We therefore, propose a model where the lipid environment of FGFR2 is influenced by the conformational state of the receptor itself. In the absence of stimulation, the FGFR2 dimer remains in complex with GRB2 and adopts an inactive conformation in the plasma membrane. In this conformation the TM region is unable to bind to the elongated DRM-associated lipids. Upon stimulation, and concomitant dissociation of GRB2, the receptor TM in the context of the ligand bound dimer undergoes conformational change allowing association with a different lipid composition of the micro-environment around the TM region. The more ordered lipid environment of the DRM has an impact on the receptor’s ability to recruit downstream effector molecules and initiate kinase activity. An example of this is seen with FGFR3 where localisation of the receptor in membrane regions of increased thickness decreases the tilt angle of the TM helix, bringing it closer to the membrane normal resulting in the release of the juxtamembrane (JM) region from the membrane, and therefore promoting activation of the receptor30. In addition, the observed change in electrostatic conditions of the components of the DRMs observed potentially provide an anionic membrane inner surface which would be repellent to a progressively phosphorylated kinase domain, enhancing the dynamic, asymmetric dimerization required for trans-autophosphorylation. When GRB2 is depleted from the cell, the TM is constitutively able to bind to the lipid constituents with elevated negative charge and extended chains such that the lipid environment is similar to the post-stimulation DRM. It appears therefore, that GRB2 prevents the receptor from undergoing the conformational change required to be associated a DRM. Without GRB2 the receptor is in a signalling-competent lipid environment, however, the lack of tyrosyl phosphate sites prevents canonical RTK signal transduction. In this case the absence of GRB2 allows recruitment of proteins to the exposed proline-rich site (e.g. PLCγ)19,20.

The observed association of FGFR2 with DRMs enables up-regulation and access to a downstream effector protein-enriched platform25,26. Thus, the presence of GRB2 bound to the C-terminal region of FGFR2, not only physically blocks recruitment of signalling proteins18, but adds a further level of inhibitory regulation through abrogating inclusion within DRMs. It is highly likely that lipid micro-domain clustering of TM proteins is a common feature of regulation, where the composition of the micro-domains change with the binding state of the protein. As a consequence this offers the opportunity to control signalling events by addressing the lipid micro-domains composition without effecting RTKs directly.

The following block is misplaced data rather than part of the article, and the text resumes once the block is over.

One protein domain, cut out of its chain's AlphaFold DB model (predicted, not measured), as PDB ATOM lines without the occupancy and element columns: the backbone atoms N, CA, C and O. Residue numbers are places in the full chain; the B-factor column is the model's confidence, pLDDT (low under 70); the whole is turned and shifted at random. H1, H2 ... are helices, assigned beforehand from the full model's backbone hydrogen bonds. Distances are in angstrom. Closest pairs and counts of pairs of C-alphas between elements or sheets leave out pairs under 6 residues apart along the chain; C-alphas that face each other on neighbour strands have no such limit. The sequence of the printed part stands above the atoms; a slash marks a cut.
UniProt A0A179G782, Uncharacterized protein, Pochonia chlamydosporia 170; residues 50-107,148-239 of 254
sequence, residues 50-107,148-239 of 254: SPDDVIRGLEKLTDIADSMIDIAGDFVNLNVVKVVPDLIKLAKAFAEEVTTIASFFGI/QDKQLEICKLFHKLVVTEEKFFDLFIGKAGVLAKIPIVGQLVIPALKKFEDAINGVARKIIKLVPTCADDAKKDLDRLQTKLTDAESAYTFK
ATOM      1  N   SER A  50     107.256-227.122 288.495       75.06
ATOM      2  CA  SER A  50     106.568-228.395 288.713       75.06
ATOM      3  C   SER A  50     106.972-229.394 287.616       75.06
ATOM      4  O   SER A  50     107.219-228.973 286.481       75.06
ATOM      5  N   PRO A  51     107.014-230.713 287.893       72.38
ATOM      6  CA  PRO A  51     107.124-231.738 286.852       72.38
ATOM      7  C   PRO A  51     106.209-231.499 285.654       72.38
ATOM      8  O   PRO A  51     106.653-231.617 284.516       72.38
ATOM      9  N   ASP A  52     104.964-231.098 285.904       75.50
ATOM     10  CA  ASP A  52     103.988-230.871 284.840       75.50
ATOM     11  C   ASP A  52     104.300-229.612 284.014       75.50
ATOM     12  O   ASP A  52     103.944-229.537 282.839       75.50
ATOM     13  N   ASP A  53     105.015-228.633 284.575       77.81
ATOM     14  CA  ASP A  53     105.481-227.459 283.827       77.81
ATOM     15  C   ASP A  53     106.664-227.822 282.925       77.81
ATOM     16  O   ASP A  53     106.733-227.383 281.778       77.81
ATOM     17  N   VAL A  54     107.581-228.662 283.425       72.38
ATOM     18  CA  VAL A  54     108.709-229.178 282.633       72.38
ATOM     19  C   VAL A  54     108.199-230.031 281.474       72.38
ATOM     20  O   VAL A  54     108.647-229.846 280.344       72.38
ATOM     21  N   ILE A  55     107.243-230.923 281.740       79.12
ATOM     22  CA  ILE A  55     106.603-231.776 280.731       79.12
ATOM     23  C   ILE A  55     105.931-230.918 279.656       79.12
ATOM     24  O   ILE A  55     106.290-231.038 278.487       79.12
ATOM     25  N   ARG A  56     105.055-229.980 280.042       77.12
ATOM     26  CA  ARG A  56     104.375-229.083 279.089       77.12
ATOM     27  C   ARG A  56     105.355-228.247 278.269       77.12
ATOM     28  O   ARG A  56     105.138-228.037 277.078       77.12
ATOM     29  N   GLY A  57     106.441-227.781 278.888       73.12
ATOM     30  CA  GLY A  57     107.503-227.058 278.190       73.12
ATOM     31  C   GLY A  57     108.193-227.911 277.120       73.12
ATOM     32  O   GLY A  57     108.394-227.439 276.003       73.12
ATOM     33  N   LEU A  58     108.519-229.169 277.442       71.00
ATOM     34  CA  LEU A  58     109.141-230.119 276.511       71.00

Materials and methods


Golgin 97 and Pan-Cadherin from Cell Signalling Technology. Calreticulin from Genetex. Py99, FGFR2, Flotillin-1, GRB2 antibodies from Santa Cruz. c-CBL from ThermoScientific. Lipid standards were from Larodan, Sweden. Solutes for HPTLC were from Sigma.

Cell culture and protein knock down

HEK293T cells were grown with DMEM (Gibco) with 10% FBS and 1% penicilin/streptomycin. For serum starvation cells were washed with PBS and grown overnight with DMEM with 1% penicillin/streptomycin. For stimulation 20 ng/ml FGF2/FGF9 was used. To ‘knock down’ GRB2 in HEK293T cells CRISPR (Blue Heron BioTech) was used and positive cells were selected with puromycin (Life Technologies). cCBL was transiently silenced with CBL-SiRNA (Santa Cruz). Split GRB2-GFP was generated from GRB2-mCherry and pEGFP using Q5 mutagenesis (NEB). FGFR2c-mCherry was generated from Addgene FGFR2c (#45699).

Confocal imaging and analysis

Membrane (DiB CellBrite Blue from Biotum) and cholesterol (Cholesterol-PEG-Cy5 from Ruixibio, 3-hexanoyl-NBD Cholestrol from Cayman Chemicals) stains were respectively applied to cells 5 min. prior to PFA fixation. Fixed cells were recorded using LSM700 with Plan-Apochromat 63x/1.40 Oil DIC M27 objective and instrument settings of the Zeiss ZEN software for Alexa Fluor 405, EGFP, and mCherry. The resulting images were analysed using the group-generated Cluster 19 plugin for imageJ (see Supplementary Fig. S3 for details). FRET measurements were performed as previously described31. Three images of the same cell and slice were acquired on the confocal microscope using identical magnification conditions, with the wavelength combinations GFP 488 nm/518 nm and mCherry 555 nm/585 nm, FRET 488 nm/585 nm.

DRM isolation and separation

Cells were harvested in 1% Tween-20, 10 mM MgCl2 with protease inhibitors and homogenized with 20 strokes 0.8 mm needle followed by 15 strokes with 0.4 mm needle. After lysis for 2 h at 7 °C while shaking debris was removed by pelleting at 2000 × G for 15 min. at 4 °C. DRMs were than either pelleted for 90 min. at 100,000 × G or applied to a step gradient by mixing with 80% sucrose 1/1 followed by 30% sucrose and 5% sucrose on top. After ultracentrifugation at 100,000 × G, 4 °C for 90 min. the gradient was harvested in 500 µl steps. Proteins have been precipitated using 9 vol. methanol over night at 7 °C.